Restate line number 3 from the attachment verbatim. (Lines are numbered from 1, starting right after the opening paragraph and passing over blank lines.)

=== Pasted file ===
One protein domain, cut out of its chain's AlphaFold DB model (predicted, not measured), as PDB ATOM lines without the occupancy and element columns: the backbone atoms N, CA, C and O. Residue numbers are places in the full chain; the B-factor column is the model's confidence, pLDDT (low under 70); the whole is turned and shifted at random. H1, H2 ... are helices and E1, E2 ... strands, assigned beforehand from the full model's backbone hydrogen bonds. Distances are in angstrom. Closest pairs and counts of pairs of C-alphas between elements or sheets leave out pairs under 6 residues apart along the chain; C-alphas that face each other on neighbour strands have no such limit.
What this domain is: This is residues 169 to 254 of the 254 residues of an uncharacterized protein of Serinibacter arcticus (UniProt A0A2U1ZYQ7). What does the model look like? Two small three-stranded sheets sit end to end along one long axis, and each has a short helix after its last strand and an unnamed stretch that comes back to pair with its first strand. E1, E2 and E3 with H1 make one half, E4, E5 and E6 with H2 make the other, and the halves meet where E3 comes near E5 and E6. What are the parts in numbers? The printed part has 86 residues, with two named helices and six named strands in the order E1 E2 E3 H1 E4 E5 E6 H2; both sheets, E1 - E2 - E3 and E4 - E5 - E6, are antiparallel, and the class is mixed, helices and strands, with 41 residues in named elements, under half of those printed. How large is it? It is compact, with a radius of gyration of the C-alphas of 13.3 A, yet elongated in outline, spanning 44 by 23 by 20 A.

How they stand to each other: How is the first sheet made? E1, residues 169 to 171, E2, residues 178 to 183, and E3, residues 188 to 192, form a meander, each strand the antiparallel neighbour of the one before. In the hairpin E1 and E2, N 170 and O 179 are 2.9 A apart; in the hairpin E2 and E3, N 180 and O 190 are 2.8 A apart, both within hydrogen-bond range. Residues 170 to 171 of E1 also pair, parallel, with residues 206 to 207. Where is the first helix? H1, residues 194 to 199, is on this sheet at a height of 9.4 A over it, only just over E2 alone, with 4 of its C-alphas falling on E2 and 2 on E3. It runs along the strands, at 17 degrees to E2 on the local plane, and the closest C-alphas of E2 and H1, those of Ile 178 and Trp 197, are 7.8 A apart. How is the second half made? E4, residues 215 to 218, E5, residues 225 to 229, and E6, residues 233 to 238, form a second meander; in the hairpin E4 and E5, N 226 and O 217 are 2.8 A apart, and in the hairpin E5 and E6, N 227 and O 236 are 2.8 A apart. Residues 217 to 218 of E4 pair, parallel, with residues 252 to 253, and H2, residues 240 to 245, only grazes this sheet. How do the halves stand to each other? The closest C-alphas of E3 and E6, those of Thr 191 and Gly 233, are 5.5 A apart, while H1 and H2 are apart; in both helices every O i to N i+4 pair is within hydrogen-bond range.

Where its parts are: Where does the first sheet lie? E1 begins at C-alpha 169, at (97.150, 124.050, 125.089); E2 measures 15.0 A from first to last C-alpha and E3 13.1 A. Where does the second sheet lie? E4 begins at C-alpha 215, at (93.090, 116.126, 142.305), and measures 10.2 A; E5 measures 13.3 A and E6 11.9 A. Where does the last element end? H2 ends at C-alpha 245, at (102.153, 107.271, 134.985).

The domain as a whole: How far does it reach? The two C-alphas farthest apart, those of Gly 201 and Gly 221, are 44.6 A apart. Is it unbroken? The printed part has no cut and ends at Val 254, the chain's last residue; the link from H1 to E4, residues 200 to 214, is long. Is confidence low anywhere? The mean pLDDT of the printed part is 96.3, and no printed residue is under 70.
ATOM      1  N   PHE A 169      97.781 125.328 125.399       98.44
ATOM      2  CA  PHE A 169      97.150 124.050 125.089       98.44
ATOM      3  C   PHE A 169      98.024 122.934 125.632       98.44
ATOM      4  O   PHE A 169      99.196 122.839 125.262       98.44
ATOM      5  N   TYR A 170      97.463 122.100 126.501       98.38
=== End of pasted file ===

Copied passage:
Where its parts are: Where does the first sheet lie? E1 begins at C-alpha 169, at (97.150, 124.050, 125.089); E2 measures 15.0 A from first to last C-alpha and E3 13.1 A. Where does the second sheet lie? E4 begins at C-alpha 215, at (93.090, 116.126, 142.305), and measures 10.2 A; E5 measures 13.3 A and E6 11.9 A. Where does the last element end? H2 ends at C-alpha 245, at (102.153, 107.271, 134.985).